I got a book wot I wrote out there in paperback: ‘SoulDice’.

It’s available via Amazon in Kindle format and in paperback.

(Go check it out and buy it if you like it!)

It wasn’t until I got my copies of the paperback version through that I suddenly realised how real for me the gap between paperback and electronic really is.

I’m old, so I’m used to reading in books, proper books, with paper and everything!

Electronic reading still feels slightly wrong to me, like it’s temporary, or just for certain short things. Doesn’t feel like a medium I can read a whole book in. Just an age thing I know, but very real.

So, SoulDice arrives and I check through it for formatting, which to be honest could be better and I’ll have to tinker with. But then it struck me. I wrote a book! An actual book!

I flicked backwards and forwards, reading random paragraphs and then pages. It felt like I was reading a ‘book’.

I then tried to remember the last thing I read on a screen and it all seems to be tweets, FB posts, articles generated by those two things, proofs of work from others, or game-related material. No books.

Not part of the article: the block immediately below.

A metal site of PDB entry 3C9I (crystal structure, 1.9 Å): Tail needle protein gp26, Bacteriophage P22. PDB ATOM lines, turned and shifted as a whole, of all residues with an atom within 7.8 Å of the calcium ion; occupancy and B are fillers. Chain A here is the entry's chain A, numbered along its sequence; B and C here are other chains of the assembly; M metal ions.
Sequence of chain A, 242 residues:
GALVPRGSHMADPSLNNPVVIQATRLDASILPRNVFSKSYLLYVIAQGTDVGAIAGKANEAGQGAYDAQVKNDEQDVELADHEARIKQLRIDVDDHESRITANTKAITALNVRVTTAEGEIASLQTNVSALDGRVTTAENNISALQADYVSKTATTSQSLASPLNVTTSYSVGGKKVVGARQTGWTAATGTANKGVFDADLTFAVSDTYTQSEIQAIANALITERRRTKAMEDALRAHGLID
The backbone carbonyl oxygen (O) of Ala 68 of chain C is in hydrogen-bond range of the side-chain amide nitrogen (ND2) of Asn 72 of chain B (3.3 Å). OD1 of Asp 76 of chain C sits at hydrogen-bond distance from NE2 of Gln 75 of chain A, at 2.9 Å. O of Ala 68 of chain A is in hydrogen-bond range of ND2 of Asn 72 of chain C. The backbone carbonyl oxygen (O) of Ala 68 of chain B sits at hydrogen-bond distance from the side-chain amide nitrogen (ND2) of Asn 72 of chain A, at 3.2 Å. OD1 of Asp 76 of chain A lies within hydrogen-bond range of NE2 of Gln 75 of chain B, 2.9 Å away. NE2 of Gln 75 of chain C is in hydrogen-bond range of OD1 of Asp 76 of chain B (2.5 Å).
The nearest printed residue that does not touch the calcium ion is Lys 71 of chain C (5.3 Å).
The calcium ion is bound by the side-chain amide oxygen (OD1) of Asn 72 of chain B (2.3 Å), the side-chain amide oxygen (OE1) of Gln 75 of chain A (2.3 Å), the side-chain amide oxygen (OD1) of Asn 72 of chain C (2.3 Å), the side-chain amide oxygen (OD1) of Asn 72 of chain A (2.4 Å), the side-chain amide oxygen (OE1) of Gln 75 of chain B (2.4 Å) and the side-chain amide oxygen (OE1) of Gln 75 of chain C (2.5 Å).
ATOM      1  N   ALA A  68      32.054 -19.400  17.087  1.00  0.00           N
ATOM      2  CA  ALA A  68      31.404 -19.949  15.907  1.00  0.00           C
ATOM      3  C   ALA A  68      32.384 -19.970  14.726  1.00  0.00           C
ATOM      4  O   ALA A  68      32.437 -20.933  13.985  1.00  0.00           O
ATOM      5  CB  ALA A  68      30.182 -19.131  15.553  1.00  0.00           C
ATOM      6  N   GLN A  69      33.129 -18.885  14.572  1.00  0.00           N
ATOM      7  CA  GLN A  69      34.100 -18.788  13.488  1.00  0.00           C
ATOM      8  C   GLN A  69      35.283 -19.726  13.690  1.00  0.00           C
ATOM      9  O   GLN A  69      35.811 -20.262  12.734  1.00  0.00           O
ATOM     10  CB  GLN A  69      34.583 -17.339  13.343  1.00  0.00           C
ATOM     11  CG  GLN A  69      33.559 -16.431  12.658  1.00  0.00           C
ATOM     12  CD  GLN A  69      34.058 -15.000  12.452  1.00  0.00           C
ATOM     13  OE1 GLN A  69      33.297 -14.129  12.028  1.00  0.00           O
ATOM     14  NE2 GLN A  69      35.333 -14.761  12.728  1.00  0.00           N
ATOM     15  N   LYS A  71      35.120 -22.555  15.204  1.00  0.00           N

I know millions of people own reading devices such as Kindles and many people are comfy reading on their phones. Electronic books are huge business. So what was it about a paper book that got me so much more excited than electronic? Is it just me?

Asking around I found a lot of people came up with the comment, ‘I love real books’, or, ‘I love proper books’ as well as the electronic versions. ‘Real’ and ‘proper’. Terms that imply there’s a difference between them and electronic books that is real, not just my perception.

That said, everyone also basically said, ‘but I’m more than happy to read electronically’, so, y’know, not really sure what it says about sales / lifestyle / whatever.

I look at my bookshelves and see books. It makes me feel good.

When I take a book down and reread it, I feel like I’m reacquainting with an old friend.

Books are something I relate to in an entirely different way on paper to electronic format. It’s a connection.

I’m guessing that isn’t the case with millions of people who are connected electronically to literature. That’s their connection and it works fine for them.

But to me it isn’t as real.

Gotta be an age thing right? (The title of the post probably gave that away… and if you’ve no idea what I’m talking about, that’s OK, it’s an age thing… 🙂 )